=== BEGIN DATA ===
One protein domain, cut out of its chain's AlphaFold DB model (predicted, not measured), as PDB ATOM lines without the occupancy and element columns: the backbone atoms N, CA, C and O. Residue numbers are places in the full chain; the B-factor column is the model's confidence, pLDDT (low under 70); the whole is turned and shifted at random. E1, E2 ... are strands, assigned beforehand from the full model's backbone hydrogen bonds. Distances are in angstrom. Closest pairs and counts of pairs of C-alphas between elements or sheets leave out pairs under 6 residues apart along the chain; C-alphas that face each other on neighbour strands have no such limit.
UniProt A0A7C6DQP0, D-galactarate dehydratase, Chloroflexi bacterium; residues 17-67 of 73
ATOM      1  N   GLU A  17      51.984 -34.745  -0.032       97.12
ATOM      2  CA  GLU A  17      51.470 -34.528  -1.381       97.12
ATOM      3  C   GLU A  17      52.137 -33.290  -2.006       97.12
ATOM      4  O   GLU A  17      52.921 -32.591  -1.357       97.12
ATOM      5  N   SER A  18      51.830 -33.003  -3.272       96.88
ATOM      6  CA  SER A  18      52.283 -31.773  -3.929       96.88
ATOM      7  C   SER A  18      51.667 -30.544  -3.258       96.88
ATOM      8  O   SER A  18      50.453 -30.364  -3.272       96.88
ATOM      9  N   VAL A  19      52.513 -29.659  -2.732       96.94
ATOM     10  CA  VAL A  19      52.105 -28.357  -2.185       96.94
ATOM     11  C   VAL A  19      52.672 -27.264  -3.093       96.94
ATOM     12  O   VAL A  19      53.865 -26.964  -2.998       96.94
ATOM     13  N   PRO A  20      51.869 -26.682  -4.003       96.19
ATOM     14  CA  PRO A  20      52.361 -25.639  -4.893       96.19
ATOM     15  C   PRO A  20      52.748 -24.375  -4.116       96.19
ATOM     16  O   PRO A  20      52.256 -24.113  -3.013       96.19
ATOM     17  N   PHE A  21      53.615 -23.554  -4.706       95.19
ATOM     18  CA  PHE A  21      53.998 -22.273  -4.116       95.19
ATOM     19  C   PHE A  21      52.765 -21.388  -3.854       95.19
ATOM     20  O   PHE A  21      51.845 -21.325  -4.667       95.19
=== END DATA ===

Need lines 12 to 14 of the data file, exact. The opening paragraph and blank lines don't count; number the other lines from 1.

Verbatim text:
ATOM     11  C   VAL A  19      52.672 -27.264  -3.093       96.94
ATOM     12  O   VAL A  19      53.865 -26.964  -2.998       96.94
ATOM     13  N   PRO A  20      51.869 -26.682  -4.003       96.19